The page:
SciTech Connect (OSTI)

    Kim, Hoyoung; Kang, Jun-Yun; Son, Dongmin; Lee, Tae-Ho; Cho, Kyung-Mox

    2015-09-15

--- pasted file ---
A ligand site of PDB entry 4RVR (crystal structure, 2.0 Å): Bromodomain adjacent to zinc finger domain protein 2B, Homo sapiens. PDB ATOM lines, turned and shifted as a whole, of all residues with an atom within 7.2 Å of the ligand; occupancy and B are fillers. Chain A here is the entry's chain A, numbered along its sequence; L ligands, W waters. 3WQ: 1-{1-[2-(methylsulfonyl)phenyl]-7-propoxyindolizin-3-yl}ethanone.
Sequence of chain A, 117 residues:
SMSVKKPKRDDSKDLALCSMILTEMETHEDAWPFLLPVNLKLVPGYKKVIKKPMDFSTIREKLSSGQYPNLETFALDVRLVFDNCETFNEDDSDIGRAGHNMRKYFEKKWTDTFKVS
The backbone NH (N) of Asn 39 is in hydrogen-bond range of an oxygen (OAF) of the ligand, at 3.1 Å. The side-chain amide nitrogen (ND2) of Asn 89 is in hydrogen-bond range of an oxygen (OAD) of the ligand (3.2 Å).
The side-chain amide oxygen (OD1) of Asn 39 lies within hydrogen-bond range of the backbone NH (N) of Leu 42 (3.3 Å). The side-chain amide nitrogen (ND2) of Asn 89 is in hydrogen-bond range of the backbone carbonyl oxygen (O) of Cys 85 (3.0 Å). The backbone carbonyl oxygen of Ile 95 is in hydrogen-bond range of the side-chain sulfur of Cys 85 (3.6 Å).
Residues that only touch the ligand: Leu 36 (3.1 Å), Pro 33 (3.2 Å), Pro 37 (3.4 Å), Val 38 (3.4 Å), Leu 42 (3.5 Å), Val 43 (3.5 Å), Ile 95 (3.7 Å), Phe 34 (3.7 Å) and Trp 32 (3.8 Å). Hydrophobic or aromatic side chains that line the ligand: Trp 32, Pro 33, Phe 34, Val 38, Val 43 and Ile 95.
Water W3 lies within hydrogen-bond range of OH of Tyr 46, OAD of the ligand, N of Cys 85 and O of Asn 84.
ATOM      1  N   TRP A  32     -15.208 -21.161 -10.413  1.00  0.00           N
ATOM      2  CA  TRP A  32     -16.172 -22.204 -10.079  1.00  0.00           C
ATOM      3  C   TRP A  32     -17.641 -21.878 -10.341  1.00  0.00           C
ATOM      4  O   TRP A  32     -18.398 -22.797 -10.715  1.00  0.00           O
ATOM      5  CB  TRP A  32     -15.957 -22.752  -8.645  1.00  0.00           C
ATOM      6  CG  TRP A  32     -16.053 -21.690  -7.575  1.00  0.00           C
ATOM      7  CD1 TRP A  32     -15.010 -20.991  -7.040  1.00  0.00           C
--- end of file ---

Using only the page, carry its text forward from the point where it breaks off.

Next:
This study aimed to present the complete history of carbide evolution in a cold-work tool steel along its full processing route for fabrication and application. A sequence of processes from cast to final hardening heat treatment was conducted on an 8% Cr-steel to reproduce a typical commercial processing route in a small scale. The carbides found at each process step were then identified by electron diffraction with energy dispersive spectroscopy in a scanning or transmission electron microscope. After solidification, MC, M{sub 7}C{sub 3} and M{sub 2}C carbides were identified and the last one dissolved during hot compression at 1180 °C. In a subsequent annealing at 870 °C followed by slow cooling, M{sub 6}C and M{sub 23}C{sub 6} were added, while they were dissolved in the following austenitization at 1030 °C. After the final tempering at 520 °C, fine M{sub 23}C{sub 6} precipitated again, thus the final microstructure was the tempered martensite with MC, M{sub 7}C{sub 3} and M{sub 23}C{sub 6} carbide. The transient M{sub 2}C and M{sub 6}C originated from the segregation of Mo and finally disappeared due to attenuated segregation and the consequent thermodynamic instability. - Highlights: • The full processing route of a cold-work tool steel was simulated in a small scale. • The carbides in the tool steel were identified by chemical–crystallographic analyses. • MC, M{sub 7}C{sub 3}, M{sub 2}C, M{sub 6}C and M{sub 23}C{sub 6} carbides were found during the processing of the steel. • M{sub 2}C and M{sub 6}C finally disappeared due to thermodynamic instability.